A double-pitched gambrel roof defines this style. Dutch Colonial homes are made to resemble homes of the 1600s-1700s in central and northern Europe. They are usually two stories and can be on the more elaborate side with large front porches supported by large simple columns. 

Spanish Colonial or Mediterranean (1910 – 1930)

These homes feature stuccoed exterior walls and terracotta tile roofs. Other features can include asymmetry, narrow, arched windows and doors, warm colors, towers, and turrets with iron balconies. The interior spaces seem to create the exterior spaces rather than the other way around.

Craftsman (1905 – 1930)

Craftsman style focuses on structure and function rather than decoration, making the homes cozy and casual for the more informal lifestyles of the period. This was a reaction to the formality of the Victorian Era. These homes feature low-pitched roofs with deep overhangs, large columns, decorative rafter tails, and front porches that span the width of the house.

Prairie (1900 – 1920)
With low-pitched roofs, usually hipped, deep overhangs with boxed eaves, and extensive porches, these two-story homes were inspired by the Prairie style that emerged in Chicago in around 1900.

Foursquare (1900 – 1920)

These homes come in many styles, including Prairie, Colonial Revival, and Craftsman. The “Foursquare” name originated from the square floor plan with four rooms upstairs and four rooms downstairs.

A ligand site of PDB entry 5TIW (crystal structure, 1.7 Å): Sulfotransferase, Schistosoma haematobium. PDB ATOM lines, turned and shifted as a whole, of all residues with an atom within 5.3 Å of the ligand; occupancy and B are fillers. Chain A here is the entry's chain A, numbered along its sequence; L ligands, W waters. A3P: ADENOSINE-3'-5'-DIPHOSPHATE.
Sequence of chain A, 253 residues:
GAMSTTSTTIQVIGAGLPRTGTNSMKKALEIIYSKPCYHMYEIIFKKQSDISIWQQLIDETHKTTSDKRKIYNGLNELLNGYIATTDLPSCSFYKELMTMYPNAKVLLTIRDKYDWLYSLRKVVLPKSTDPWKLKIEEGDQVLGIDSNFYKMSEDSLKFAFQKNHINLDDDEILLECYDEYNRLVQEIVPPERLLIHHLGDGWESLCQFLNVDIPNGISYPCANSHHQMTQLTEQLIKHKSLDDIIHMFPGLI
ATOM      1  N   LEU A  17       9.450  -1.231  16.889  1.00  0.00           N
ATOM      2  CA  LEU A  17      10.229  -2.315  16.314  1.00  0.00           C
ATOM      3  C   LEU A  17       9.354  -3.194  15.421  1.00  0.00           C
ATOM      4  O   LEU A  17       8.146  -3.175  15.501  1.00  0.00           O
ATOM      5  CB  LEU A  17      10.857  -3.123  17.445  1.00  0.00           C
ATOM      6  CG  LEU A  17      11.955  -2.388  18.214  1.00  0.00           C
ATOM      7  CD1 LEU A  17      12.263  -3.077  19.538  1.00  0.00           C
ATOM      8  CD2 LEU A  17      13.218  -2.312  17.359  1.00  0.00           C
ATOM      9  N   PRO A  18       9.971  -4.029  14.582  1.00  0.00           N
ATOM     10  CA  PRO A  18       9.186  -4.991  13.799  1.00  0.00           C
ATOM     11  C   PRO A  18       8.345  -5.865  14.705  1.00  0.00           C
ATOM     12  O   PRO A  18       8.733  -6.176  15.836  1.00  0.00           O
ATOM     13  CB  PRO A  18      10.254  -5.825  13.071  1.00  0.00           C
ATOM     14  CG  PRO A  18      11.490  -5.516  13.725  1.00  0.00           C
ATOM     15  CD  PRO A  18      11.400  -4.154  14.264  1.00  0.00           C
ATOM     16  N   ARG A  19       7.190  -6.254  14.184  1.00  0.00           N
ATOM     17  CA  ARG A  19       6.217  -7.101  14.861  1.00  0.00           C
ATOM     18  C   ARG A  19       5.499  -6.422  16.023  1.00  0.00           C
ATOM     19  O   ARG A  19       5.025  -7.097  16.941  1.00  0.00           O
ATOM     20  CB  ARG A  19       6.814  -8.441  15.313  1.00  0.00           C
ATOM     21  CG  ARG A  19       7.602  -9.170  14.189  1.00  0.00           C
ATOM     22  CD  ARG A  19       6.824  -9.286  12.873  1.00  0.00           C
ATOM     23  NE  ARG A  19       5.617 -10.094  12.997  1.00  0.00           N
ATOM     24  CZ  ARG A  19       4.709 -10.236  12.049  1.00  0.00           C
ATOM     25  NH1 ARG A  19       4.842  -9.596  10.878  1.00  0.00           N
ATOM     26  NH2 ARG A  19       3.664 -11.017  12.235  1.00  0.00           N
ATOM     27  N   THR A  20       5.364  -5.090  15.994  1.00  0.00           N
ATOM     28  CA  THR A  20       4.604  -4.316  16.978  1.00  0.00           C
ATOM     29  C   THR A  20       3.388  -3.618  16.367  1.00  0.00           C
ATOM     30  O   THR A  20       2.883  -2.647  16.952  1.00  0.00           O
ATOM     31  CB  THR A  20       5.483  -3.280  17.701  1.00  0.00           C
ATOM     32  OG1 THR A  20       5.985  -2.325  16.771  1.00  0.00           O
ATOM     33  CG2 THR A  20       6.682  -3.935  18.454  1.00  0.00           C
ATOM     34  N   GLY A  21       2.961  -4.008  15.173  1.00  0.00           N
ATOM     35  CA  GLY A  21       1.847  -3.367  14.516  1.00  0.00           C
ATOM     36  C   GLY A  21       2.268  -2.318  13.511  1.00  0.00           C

Tudor (1920s – 1930s)

This style is loosely based on Medieval English architecture of the 1500s-1600s. Local Tudor homes feature steeply pitched roofs, smaller windows, and cozy interior spaces. Tudor arches, whimsical details that mimicked thatched roofs, and half-timbered construction are common. These two decades were dominated with drastic changes in industry and politics, and cozy enclosed spaces where attractive to the consumers. Portland’s Peacock Lane, home to an annual Christmas light display, is one well-known collection of Tudors in the area.

Cottage (1935 – 1950)

Built rapidly during the Great Depression and WWII to house workers and returning veterans and their families, these small one-story homes came in many different styles and were known as “the little [houses] that could.”

Ranch Style (1935 – 1975)

The Ranch style home has a simple, broad, single-story profile, a rectangular shape, a low-pitched roof without dormers, and often an attached garage. Ranch style homes were influenced by increasing reliance on automobiles as suburbs developed. Interiors were usually open with living, dining, and family rooms blending together, and the single-story floor plan was well-suited to families, seniors, and those with mobility issues.

Mid-Century Modern (1945 – 1960s)

Mid-Century Modern homes feature large windows and open spaces. Focusing on integrating nature, these homes are innovative, and sometimes influenced by the Space Age or the Bauhaus movement of the 1920’s in Europe.

New Traditional (1980 – Present)

These homes are often based reviving home styles from previous time periods, including Victorian, Tudor, Craftsman, or Colonial style homes. They often feature attached garages that are prominently placed. This was a counter-movement to the free-spirited 70s. People craved more order and predictability.

21st Century Contemporary (1990s – Present)

The introduction of computer-aided programs and unlimited access to resources allowed for endless possibilities in design. Seen around Portland as infill or singular statements.